Today’s gospel calls us to forgive our enemies. As a person passionate about social justice, I hear this Scripture calling me to also consider empathy and dialogue. Can we identify the humanity and the inherent dignity in those who do wrong to us or to others? Can we love them in a way that also works toward addressing these injustices?
To live and love this way can be difficult. It may be easier to see those who hurt ourselves or others as selfish or as intentionally harmful. Yet, that outlook fosters alienation and isolation instead of community and connection. The gospel recognizes the challenge present here, but encourages us to persist: “If you love those who love you, what credit is that to you? Even sinners love those who love them.”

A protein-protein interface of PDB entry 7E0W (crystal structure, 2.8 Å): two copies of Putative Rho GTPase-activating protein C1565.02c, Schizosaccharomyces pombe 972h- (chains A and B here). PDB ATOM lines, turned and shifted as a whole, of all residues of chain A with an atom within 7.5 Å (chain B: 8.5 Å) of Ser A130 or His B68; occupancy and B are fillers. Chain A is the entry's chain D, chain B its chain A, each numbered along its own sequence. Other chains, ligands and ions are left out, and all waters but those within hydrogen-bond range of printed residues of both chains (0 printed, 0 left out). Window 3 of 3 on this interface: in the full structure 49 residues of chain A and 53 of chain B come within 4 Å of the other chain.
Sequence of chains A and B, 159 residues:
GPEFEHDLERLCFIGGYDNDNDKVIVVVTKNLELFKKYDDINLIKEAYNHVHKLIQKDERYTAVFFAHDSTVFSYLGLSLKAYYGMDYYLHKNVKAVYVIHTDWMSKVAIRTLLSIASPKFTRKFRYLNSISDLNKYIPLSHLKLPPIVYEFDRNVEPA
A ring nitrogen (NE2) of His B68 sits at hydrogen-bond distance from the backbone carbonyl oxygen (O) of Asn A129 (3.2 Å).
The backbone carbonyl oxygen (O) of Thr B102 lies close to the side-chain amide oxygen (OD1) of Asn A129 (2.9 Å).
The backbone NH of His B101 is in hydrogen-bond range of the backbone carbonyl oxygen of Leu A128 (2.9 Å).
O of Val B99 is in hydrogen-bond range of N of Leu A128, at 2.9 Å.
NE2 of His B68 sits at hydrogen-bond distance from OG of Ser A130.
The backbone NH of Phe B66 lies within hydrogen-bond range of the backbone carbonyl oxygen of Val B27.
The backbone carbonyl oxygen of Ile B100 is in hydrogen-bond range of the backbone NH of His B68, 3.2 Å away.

In this gospel, Jesus offers guidance that seems counterintuitive. In the same way, finding common ground with those who oppress others may also be counterintuitive, especially when we are tempted to be angry instead of loving. However, empathy enables us to engage in dialogue, change, and social justice. We can see examples of this in peace processes in our country and around the world. When we come to a place of understanding, it may also be a place of peace.